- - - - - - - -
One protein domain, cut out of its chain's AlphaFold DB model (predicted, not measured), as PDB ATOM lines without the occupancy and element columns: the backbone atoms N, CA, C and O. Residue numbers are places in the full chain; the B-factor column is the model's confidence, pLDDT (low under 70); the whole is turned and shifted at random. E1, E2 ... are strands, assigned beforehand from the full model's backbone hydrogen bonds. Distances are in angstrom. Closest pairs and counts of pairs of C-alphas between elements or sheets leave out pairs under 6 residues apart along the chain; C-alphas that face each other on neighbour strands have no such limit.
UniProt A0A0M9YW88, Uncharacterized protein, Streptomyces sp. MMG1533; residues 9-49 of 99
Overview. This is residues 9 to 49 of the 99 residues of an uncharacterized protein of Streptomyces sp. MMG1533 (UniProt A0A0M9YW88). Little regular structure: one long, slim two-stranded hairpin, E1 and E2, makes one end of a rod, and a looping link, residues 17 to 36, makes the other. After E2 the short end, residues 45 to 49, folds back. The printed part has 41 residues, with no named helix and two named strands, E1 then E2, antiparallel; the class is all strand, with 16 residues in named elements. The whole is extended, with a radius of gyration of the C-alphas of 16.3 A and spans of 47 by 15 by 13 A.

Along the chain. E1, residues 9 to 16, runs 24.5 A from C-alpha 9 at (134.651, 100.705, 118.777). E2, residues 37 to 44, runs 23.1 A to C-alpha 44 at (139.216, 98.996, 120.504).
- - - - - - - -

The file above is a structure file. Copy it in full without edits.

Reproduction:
One protein domain, cut out of its chain's AlphaFold DB model (predicted, not measured), as PDB ATOM lines without the occupancy and element columns: the backbone atoms N, CA, C and O. Residue numbers are places in the full chain; the B-factor column is the model's confidence, pLDDT (low under 70); the whole is turned and shifted at random. E1, E2 ... are strands, assigned beforehand from the full model's backbone hydrogen bonds. Distances are in angstrom. Closest pairs and counts of pairs of C-alphas between elements or sheets leave out pairs under 6 residues apart along the chain; C-alphas that face each other on neighbour strands have no such limit.
UniProt A0A0M9YW88, Uncharacterized protein, Streptomyces sp. MMG1533; residues 9-49 of 99
Overview. This is residues 9 to 49 of the 99 residues of an uncharacterized protein of Streptomyces sp. MMG1533 (UniProt A0A0M9YW88). Little regular structure: one long, slim two-stranded hairpin, E1 and E2, makes one end of a rod, and a looping link, residues 17 to 36, makes the other. After E2 the short end, residues 45 to 49, folds back. The printed part has 41 residues, with no named helix and two named strands, E1 then E2, antiparallel; the class is all strand, with 16 residues in named elements. The whole is extended, with a radius of gyration of the C-alphas of 16.3 A and spans of 47 by 15 by 13 A.

Along the chain. E1, residues 9 to 16, runs 24.5 A from C-alpha 9 at (134.651, 100.705, 118.777). E2, residues 37 to 44, runs 23.1 A to C-alpha 44 at (139.216, 98.996, 120.504).